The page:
Governor’s Press Release

ANNAPOLIS, MD (September 23, 1998) -- Maryland's program to clean up abandoned or underutilized industrial and commercial properties, known as brownfields, is off to a good start. In its first year, the program has received 30 applications received more than totaling 585 acres, according to a report by the Maryland Department of the Environment (MDE).

The Voluntary Cleanup Program (VCP), created in February 1997 as part of Governor Parris N. Glendening's Smart Growth initiative, facilitates and encourages the cleanup and redevelopment of abandoned or underutilized industrial and commercial properties suspected of having environmental contamination problems. The program streamlines the approval process for State oversight of cleanup projects, and limits the liability for eligible purchasers of properties, as well as all participants in the program.

"I have always believed that Maryland can have both a clean environment and a vibrant economy," said Governor Glendening. "Through our Smart Growth initiative, old vacant buildings and empty lots are being transformed into attractive and productive workplaces."

Of the 30 applications received, 14 were approved as eligible, 15 are pending and one was withdrawn. Applications have been received for sites in Allegany, Anne Arundel, Baltimore, Carroll, Cecil, Montgomery, Prince George's and Washington counties and Baltimore City. The largest project is the 125-acre site of the Occidental Chemical Company in Cecil County, and the smallest is the Parker Metal Decorating Company in Baltimore City, with less than an acre.

Response action plans for three of the sites have been approved. Public informational meetings on proposed response action plans will be held soon for three other sites. Four sites require no further cleanup and one site, the American Can Company property in Baltimore, received a certificate of completion for its cleanup efforts. Maryland's first year results are consistent with Voluntary Cleanup Programs in other states - Pennsylvania, Virginia and Delaware received 35, 12, and 11 applications, respectively.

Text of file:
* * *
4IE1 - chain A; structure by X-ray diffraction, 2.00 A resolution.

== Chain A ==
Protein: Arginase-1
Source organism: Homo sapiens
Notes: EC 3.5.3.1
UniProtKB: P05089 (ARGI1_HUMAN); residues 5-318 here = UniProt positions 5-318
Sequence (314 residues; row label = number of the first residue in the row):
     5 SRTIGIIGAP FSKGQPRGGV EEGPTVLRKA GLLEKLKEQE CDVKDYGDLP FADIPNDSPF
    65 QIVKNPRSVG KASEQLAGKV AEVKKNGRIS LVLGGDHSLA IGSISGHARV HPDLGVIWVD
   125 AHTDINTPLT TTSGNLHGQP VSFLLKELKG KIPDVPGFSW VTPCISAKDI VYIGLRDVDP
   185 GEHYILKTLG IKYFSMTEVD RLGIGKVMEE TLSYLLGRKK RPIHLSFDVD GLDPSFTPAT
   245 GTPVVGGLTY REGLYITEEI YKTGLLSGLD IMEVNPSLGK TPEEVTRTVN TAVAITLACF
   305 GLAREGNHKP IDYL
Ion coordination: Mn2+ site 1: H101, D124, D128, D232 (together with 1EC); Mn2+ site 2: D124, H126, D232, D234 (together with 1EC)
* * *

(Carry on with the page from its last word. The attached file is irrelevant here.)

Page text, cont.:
MDE charges participants $6,000 for each application submitted which goes into the Voluntary Cleanup Fund. The funds cover the cost of an in-depth technical review, the response action plans assessments, and administrative oversight of remediation projects. If these costs are less than $6,000, the department refunds the unexpended balance to the applicant.

Maryland's Voluntary Cleanup Program compliments federal programs also that seek to encourage redevelopment in underutilized and economically depressed urban areas. For example, the federal government recently awarded a $200,000 grant to the City of Hagerstown to assist with the costs associated with environmental assessments of eligible properties.

The 4.2-acres American Can Company property in Baltimore's Inner Harbor area was one of the first year's sites and is now being redeveloped into a commercial/retail complex. A portion of the property is the corporate headquarters of DAP, a building material manufacturer. Other units slated for occupancy include a bookstore, restaurants and offices.